County board vote allows Moriarty to hire outside counsel in Londregan case

"The largest prosecution office in the state has no prosecutors ethically willing to handle the Mr. Londregan matter," MPPOA general counsel Imran Ali said in response.

Hennepin County Attorney Mary Moriarty addresses the board during a Tuesday meeting. (Hennepin County)

County commissioners voted to give Hennepin County Attorney Mary Moriarty the ability to “approve and sign” outside counsel to assist in her case against Minnesota State Trooper Ryan Londregan. Tuesday’s vote is the most recent development in the ongoing legal saga involving Moriarty and Londregan.

In January, Moriarty charged Trooper Londregan with three felonies, including second-degree unintentional murder, after a July 2023 incident that resulted in the death of Ricky Cobb II. On Monday, Moriarty’s office announced it is bringing in a team of former federal prosecutors from the Washington, D.C.-based law firm Steptoe LLP to assist with the case. This turn of events came after a lead prosecutor in Moriarty’s office reportedly asked to be removed from case.

In a recent press release, Moriarty’s office said the funds used to pay for the outside counsel will come from the existing Hennepin County Attorney budget but did not provide a dollar amount.

The Londregan case has generated significant media coverage and controversy. Public officials and Minnesota citizens have strongly criticized how Moriarty has handled the case. Much of the controversy has surrounded Moriarty’s decision to pursue charges against Londregan despite objections from law enforcement experts who say the state trooper acted in accordance with his training, protected his partner, and did not commit a crime on the night Cobb died.

Just days ago, hundreds showed up at a Hennepin County Government Center rally to show their support for Londregan as the state trooper arrived for a court hearing.

Before Tuesday’s vote by the Hennepin County commissioners, Moriarty spoke to the board about why she wanted to bring in outside counsel. Moriarty told the board that her office’s adult prosecution division is down 10 attorneys.

“While it’s not a unique case factually, not at all, it is unique in some ways in the way it’s being litigated,” Moriarty said of the Londregan case. “We would have to pull at least three of our senior attorneys from their regular work to be handling this case alone.”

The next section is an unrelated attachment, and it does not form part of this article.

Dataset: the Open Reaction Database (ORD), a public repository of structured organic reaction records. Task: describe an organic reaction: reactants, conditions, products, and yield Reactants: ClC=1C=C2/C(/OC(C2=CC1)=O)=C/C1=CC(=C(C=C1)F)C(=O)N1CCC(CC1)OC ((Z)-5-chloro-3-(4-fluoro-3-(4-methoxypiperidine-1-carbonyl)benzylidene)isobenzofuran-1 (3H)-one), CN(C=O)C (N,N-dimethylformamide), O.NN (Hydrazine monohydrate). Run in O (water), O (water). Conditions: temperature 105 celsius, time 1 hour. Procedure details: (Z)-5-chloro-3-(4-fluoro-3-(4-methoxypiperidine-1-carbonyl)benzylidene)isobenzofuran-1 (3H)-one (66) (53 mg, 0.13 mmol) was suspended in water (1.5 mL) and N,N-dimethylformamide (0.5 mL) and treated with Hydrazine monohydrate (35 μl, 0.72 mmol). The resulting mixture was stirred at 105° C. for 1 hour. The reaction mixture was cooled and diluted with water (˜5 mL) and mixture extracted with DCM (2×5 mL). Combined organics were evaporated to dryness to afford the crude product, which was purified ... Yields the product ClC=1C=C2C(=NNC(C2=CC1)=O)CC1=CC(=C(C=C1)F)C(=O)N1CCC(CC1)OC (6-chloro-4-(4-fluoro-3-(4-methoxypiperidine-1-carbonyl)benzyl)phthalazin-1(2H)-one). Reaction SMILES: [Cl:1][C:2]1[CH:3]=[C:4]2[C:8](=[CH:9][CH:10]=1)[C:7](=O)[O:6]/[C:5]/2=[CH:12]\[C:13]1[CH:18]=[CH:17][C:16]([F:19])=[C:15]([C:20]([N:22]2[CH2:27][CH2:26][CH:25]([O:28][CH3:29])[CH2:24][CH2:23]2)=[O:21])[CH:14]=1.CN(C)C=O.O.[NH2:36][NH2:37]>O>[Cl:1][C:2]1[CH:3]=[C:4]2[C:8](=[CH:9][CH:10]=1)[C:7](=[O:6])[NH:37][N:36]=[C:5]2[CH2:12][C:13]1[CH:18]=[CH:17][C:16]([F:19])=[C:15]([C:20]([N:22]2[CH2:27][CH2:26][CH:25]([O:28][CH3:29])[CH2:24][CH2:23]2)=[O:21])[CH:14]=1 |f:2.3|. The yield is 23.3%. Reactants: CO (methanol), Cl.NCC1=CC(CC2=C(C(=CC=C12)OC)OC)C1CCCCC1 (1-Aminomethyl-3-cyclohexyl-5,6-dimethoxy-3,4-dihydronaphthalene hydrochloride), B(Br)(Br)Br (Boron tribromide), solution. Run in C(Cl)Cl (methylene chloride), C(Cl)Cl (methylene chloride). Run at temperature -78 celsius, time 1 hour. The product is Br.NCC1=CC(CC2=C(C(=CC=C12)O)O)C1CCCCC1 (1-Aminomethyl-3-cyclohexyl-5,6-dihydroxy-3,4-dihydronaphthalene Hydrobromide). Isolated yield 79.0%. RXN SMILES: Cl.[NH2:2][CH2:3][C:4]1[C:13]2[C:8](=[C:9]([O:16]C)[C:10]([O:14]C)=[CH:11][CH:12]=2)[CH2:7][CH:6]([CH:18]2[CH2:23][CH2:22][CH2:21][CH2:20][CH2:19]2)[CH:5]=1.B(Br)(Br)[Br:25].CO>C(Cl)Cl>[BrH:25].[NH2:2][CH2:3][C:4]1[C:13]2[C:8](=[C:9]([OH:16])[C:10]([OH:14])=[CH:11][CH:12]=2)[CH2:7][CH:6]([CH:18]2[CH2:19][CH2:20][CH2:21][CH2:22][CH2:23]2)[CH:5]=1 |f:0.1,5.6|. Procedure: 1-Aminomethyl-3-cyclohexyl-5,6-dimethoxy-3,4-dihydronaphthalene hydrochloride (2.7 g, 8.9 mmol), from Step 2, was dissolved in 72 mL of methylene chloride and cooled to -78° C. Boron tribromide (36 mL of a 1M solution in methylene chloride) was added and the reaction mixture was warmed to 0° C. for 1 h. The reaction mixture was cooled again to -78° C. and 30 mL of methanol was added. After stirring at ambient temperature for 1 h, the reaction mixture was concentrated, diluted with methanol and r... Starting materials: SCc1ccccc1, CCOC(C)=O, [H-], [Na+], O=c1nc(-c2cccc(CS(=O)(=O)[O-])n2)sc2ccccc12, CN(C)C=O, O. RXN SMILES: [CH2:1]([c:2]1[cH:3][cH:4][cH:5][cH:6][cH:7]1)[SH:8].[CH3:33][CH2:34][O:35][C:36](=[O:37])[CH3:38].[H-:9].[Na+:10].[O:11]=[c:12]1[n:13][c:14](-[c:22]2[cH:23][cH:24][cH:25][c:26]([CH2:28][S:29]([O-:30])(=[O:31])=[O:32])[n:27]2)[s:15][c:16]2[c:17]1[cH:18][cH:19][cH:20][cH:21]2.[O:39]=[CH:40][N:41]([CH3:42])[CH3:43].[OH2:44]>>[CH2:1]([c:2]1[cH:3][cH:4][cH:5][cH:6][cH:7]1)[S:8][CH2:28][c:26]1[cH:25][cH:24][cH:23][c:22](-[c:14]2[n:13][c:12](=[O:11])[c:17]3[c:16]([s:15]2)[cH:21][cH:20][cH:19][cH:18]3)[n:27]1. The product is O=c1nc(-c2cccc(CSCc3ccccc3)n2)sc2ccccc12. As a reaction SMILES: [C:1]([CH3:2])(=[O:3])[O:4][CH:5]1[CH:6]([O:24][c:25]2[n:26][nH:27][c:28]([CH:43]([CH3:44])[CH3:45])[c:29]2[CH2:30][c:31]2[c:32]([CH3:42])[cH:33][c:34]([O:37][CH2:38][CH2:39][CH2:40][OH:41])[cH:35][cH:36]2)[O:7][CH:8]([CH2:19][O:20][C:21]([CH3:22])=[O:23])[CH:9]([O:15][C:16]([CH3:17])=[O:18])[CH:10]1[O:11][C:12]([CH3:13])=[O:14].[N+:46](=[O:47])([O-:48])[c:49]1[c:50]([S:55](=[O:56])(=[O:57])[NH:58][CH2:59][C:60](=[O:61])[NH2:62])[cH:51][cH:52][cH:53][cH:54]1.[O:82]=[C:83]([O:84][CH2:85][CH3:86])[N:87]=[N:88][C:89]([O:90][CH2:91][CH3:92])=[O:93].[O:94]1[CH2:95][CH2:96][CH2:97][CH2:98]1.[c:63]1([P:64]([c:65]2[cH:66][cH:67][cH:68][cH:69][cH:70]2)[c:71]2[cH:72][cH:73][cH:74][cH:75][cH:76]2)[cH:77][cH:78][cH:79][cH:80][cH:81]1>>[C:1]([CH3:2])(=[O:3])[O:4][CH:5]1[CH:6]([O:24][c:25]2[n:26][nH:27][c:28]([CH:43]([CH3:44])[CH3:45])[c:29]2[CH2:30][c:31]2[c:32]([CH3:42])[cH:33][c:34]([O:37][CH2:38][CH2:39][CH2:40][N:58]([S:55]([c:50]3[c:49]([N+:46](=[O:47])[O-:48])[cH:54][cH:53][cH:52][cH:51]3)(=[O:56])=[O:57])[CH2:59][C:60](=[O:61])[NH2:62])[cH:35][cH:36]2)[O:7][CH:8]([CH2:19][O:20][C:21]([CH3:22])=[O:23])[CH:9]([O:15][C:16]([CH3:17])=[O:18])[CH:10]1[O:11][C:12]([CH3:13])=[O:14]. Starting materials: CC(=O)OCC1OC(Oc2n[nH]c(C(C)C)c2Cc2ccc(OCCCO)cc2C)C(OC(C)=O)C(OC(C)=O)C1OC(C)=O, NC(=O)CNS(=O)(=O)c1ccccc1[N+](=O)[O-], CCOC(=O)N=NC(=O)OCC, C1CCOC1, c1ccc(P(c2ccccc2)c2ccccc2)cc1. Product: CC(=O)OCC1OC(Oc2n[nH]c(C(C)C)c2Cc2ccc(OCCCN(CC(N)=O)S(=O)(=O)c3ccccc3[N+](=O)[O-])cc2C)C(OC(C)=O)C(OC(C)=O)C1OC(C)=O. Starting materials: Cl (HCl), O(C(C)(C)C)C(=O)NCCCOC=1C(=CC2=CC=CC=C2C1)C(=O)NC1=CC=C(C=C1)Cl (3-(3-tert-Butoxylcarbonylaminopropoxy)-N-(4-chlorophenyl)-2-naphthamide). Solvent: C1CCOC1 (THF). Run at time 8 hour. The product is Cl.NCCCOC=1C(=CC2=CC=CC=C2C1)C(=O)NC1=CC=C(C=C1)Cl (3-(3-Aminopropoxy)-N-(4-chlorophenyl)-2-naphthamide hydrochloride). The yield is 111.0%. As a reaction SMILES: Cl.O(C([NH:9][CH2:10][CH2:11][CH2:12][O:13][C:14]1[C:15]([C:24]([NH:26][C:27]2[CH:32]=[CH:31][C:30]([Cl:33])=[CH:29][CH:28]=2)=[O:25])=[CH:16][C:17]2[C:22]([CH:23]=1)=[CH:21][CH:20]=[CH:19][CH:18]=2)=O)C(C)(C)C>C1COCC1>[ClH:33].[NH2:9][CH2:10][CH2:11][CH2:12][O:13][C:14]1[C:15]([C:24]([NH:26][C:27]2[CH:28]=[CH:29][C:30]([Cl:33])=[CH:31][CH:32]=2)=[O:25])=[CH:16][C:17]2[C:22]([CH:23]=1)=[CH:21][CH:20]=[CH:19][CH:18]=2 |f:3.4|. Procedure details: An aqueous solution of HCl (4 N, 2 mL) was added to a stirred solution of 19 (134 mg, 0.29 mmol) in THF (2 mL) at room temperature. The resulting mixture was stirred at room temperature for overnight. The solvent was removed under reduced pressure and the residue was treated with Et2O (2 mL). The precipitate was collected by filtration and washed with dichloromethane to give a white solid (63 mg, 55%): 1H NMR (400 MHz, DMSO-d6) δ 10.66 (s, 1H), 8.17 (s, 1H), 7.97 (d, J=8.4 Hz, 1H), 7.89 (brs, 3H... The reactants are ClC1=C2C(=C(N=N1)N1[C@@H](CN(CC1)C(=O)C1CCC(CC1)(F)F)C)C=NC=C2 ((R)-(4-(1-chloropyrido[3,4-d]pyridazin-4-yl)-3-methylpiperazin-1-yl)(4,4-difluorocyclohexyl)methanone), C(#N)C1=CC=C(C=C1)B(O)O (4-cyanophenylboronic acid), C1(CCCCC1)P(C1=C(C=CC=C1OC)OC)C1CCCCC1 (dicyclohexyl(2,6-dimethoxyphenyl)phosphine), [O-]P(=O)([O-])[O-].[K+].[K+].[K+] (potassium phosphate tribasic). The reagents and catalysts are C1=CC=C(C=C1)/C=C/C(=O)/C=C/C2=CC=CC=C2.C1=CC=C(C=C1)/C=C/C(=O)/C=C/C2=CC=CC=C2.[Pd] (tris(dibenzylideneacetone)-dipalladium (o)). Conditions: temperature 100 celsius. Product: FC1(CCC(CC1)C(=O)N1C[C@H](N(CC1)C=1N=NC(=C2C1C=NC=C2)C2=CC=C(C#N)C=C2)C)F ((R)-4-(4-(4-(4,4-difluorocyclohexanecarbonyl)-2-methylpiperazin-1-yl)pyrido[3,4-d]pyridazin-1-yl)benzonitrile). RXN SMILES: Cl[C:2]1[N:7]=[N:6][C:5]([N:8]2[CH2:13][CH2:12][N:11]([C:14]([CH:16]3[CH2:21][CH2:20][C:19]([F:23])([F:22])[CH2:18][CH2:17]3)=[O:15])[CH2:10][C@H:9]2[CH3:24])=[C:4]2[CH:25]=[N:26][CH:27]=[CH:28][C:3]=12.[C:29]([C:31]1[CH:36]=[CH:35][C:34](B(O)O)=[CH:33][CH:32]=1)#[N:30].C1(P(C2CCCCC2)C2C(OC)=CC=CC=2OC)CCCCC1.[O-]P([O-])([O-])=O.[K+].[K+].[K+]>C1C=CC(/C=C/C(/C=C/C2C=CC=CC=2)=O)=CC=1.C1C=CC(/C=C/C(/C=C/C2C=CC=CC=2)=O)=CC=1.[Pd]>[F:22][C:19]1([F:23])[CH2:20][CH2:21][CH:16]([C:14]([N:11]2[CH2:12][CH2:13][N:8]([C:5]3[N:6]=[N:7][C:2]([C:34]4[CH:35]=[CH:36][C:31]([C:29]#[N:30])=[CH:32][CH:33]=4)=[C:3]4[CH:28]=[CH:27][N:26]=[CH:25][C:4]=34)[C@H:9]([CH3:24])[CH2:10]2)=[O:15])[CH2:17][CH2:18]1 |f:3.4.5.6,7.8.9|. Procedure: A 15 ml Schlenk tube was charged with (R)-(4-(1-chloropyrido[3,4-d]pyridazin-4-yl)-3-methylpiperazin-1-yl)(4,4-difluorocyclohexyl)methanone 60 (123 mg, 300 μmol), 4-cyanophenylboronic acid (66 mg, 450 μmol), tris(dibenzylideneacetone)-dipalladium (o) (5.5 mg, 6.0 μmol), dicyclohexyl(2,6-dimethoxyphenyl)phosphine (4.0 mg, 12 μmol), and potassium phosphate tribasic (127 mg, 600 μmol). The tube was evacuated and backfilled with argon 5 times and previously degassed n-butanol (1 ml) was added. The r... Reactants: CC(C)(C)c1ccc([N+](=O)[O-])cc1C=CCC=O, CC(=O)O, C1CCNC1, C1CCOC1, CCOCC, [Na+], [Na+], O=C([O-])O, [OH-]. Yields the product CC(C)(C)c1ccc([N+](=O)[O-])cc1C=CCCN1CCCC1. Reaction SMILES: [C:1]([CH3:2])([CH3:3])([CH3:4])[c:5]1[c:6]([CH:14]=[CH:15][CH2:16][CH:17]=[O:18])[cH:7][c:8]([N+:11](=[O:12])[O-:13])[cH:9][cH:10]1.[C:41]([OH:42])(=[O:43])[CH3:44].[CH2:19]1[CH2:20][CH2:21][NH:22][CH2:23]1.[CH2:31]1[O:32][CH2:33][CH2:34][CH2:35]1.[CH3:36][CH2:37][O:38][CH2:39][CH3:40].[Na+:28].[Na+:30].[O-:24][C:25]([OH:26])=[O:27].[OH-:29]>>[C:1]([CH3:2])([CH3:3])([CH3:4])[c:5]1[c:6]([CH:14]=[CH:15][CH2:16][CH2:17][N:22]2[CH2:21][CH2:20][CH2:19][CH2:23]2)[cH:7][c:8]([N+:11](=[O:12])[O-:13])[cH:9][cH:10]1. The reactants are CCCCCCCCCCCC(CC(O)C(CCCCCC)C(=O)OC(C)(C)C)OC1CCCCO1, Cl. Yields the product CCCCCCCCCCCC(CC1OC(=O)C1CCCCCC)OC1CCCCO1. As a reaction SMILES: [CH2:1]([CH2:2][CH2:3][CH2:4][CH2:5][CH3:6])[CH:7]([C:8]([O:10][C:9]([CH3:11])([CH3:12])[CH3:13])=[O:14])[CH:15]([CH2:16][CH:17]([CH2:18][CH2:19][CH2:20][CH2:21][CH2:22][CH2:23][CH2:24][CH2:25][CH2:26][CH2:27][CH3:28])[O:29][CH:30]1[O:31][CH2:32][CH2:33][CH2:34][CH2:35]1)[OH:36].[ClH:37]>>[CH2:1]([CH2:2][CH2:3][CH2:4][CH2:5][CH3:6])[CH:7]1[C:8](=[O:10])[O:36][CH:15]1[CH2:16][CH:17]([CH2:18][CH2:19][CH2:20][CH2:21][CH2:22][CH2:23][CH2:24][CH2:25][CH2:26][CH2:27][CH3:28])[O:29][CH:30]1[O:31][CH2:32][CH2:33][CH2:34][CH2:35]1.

After the vote, Minnesota Police and Peace Officers Association (MPPOA) general counsel Imran Ali stated that the “largest prosecution office in the state has no prosecutors ethically willing to handle the Mr. Londregan matter.”

“Instead of seeking the competent and cost-saving assistance of the Minnesota Attorney General or one of the other 86 County Attorneys, the Hennepin County Attorney has appointed a large Washington D.C. law firm to handle this prosecution. This law firm will be financially motivated to prosecute this case at the direction of the Hennepin County Attorney, who has a long history of bias towards law enforcement,” he said. “This move illustrates how the Hennepin County Attorney will prosecute police at all costs.”

MPPOA also wrote a letter to county commissioners urging them to investigate why attorneys in Moriarty’s office can’t handle the case.

“Two Senior Assistant Hennepin County Attorneys worked on the investigation leading to
the charges of Trooper Londregan: Patrick Lofton and Joshua Larson. Neither signed the
Criminal Complaint. And as you undoubtedly know, Mr. Larson has recently extricated himself from the case, which has led to Ms. Moriarty asking you for permission to seek outside counsel,” they wrote.

“Additionally, we recently heard that Ms. Moriarty required Mr. Larson to sign an agreement whereby he would not disparage the HCAO’s prosecution of Trooper Londregan in exchange for removing him from the case.”

The Hennepin County commissioners officially delegated the power to “approve and sign outside counsel agreements and amendments for special criminal prosecutions” to Moriarty’s office in a 5-1 vote. Normally a seven member body, the board is missing one commissioner after the resignation of Chris LaTondresse. The campaign to fill the vacant seat is currently underway.


Luke Sprinkel

Luke Sprinkel previously worked as a Legislative Assistant at the Minnesota House of Representatives. He grew up as a Missionary Kid (MK) living in England, Thailand, Tanzania, and the Middle East. Luke graduated from Regent University in 2018.